THE CONVENT by Panos Karnezis
“Sister Maria Ines walked across the courtyard observing everything as if she had never seen it before. The bell tower, the chimneys, the gargoyles on the roofs, the stork nests, the faces on the statues of the saints in the cloister, even the moss on the flagstones and the peeling paint on the doors fascinated her. For her the signs of decay were not simply reminders of the passage of time but the telltale signs of an undying remorse that trailed back to the Fall of Man.”
Review by Devon Shepherd Â (NOV 08, 2010)
In his latest book, The Convent, Panos Karnezis hints at the ambiguity that underlies religious faith in the first sentence: Those who God wishes to destroy he first makes mad. (Does he mean mad as in furious? Or does God drive the damned crazy, first?) And so, when a baby boy appears in a suitcase on the doorstep of an isolated Spanish convent a few paragraphs later, I was ready to be led through an oscillating narrative (is he or isnâ€™t he a miracle?), that explored the tensions between faith and reason, independence and obedience, progress and stasis inherent to organized religion. Unfortunately, thatâ€™s not the tale Karnezis delivers, and while his minimalist prose wonderfully captures the contemplative rhythms of convent life, and well-wrought descriptive passages, interesting characters and compelling relationships abound, The Convent, which opens with so much promise, ultimately fizzles out because, not only does Karnezis fail to adequately explore the themes he sets up for himself, he commits a narrative sin â€“ withholding key information — that leaves the reader feeling let down (and unduly manipulated) when the whole thing wraps up.
It is the early 20th century. The world has survived the WWI and the Great Influenza Epidemic. Technological progress brings economic prosperity; as the pace of life increases, so does the standard of living, leaving the newly comfortable without the time or the need for religion. As parishes dwindle, the Our Lady of Mercy convent, high in the hills of Spain, crumbles into decay, its school for novices closed for lack of interest. The six nuns who remain are as eager to be forgotten by the world as the world seems to be to forget them. And while no one talks of their past — of the life and name they renounced in taking the veil — each of these brides of Christ has lived a secular life, each has their own story to tell.
Maria Ines is the strict, but fair, Mother Superior of this group. When sheâ€™s not supervising prayer, meting out duties, or tinkering with an old Ford, a gift to the convent from Bishop Estrada, she meditates over a picture of a young navy soldier that she keeps in her room with her icons. And while her strange devotion to the photo has been noticed, no one knows anything about her relationship to this man or her secular past.
And so, when Maria Ines tells the sisters that the baby is a gift for her from God — a miracle she canâ€™t say anything more about — and she canâ€™t fail in her duty to protect him, the nuns accept her reticence, and whether or not they actually believe the babyâ€™s a miracle, theyâ€™re prepared to obey their Mother Superior. Only one nun, Sister Ana, objects, and sets about convincing the Bishop that Maria Ines is possessed by the Devil.
What Maria Ines is hiding from the convent is that she had an abortion as a girl. After her lover died abroad (the naval officer), Maria Ines convinced herself that the his death was his punishment for his role in their sin. She fully expected (and wished for) God to take her life too, but when He didnâ€™t, she took the veil hoping to redeem herself. She volunteered for missionary work in Africa, and the hardships and privations associated with her job there as a nurse thrilled her. But, a near-fatal bout of malaria sent her back to Europe and the Our Lady of Mercy convent, where every day she prays for a sign, not of Godâ€™s forgiveness, but that her redemption is even possible. After all these years, what else could the baby be but the sign that sheâ€™s been waiting for, and with her salvation so intimately linked to the childâ€™s well-being, Maria Ines fights to keep him close to her with an energy that can only be described as mad.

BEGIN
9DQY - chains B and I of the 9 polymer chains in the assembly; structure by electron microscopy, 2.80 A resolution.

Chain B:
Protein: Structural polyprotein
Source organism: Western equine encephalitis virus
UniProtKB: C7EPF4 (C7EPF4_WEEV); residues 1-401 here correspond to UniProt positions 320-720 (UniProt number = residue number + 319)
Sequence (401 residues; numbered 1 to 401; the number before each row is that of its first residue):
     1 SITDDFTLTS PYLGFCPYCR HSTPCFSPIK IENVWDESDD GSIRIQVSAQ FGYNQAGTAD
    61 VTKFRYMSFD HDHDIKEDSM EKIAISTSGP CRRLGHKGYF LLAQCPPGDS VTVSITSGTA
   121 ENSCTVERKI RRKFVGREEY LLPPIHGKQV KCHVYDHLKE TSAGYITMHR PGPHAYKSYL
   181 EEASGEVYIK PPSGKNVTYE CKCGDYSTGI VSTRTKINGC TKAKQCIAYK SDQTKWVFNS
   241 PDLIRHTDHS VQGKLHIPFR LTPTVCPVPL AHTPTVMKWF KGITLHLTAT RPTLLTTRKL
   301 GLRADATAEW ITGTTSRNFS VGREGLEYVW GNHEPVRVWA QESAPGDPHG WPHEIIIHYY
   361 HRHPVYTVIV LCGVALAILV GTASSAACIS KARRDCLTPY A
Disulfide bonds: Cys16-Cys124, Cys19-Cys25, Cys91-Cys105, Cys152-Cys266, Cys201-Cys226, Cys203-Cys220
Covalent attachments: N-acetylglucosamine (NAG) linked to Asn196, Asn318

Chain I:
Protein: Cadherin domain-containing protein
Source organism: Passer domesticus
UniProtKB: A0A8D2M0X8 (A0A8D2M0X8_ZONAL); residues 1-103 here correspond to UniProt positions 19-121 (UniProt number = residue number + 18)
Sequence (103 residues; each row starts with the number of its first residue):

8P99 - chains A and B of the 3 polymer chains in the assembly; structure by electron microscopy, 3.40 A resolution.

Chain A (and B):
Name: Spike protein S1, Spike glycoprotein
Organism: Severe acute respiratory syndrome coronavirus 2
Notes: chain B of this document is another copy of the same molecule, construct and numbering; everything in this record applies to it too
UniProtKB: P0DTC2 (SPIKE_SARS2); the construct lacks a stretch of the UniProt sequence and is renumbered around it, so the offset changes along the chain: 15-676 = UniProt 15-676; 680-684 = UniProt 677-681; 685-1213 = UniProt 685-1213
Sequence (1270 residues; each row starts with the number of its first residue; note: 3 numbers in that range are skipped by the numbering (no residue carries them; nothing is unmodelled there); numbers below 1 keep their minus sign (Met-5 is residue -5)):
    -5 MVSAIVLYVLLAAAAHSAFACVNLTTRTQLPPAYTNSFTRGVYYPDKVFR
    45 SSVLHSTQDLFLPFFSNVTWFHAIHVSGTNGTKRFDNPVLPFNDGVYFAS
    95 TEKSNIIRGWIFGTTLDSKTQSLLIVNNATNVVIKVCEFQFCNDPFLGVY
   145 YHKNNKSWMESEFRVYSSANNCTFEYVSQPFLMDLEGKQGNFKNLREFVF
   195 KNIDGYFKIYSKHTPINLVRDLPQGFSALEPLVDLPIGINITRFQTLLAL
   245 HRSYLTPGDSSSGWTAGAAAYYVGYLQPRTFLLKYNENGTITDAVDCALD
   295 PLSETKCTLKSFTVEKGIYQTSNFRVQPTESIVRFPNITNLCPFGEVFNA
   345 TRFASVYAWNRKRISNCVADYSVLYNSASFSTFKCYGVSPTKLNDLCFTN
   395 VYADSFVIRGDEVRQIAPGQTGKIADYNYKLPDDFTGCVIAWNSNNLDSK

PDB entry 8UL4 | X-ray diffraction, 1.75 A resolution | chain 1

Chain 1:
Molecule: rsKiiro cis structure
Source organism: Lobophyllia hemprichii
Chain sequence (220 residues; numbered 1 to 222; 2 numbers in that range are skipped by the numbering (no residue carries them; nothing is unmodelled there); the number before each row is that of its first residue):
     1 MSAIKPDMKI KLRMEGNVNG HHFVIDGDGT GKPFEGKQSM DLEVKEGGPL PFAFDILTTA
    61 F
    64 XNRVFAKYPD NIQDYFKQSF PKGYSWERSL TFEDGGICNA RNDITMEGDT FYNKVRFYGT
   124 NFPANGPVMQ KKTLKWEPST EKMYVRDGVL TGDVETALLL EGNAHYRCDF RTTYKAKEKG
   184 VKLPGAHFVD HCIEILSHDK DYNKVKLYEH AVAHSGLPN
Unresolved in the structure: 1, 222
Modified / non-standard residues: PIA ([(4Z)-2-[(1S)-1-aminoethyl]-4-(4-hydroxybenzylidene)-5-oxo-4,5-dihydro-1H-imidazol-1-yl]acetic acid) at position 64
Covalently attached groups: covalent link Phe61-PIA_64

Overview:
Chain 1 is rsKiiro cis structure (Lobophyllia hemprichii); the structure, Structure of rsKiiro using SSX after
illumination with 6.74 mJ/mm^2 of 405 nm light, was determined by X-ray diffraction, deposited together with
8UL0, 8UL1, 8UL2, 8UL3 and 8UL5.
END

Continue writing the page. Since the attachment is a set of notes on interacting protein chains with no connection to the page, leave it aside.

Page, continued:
However, one of the major faults of the story is that it is too focused on the question of whether or not Maria Ines will be able to keep the baby, while no one seems appropriately concerned about where the baby came from. That no one was excited, or curious, or ecstatic about even the possibility of a miracle in their midst â€“ these six women whoâ€™ve devoted their life to the possibility of miracles! — I found odd and disconcerting. The nuns just tacitly seemed to assume that the baby was left at the convent by a woman unwilling to leave him at the overcrowded orphanage.
With that being said, there is something compelling about this book. The story of Bishop Estradaâ€™s attempt to save a condemned intellectual moved me deeply, and there is something poignant about these women and their relationship to each other, and the simple pleasures they create for themselves isolated from the world. And while Maria Ines guilt ultimately drives her mad (ah, so thatâ€™s mad as in crazy!) that we never get to hear all these womenâ€™s stories is the real tragedy in this book.
|AMAZON READER RATING:||from 3 readers|
|PUBLISHER:||W. W. Norton & Company (November 8, 2010)|
|AVAILABLE AS A KINDLE BOOK?||YES! Start Reading Now!|
|AUTHOR WEBSITE:||Contemporary Writers on Panos Karnezis|
|MORE ON MOSTLYFICTION:||Compelling books that hold mysteries, if not miracles:
The Last Report on the Miracles at Little No Horse by Louise Erdrich
The Miracles of Santo Fico by D.L. Smith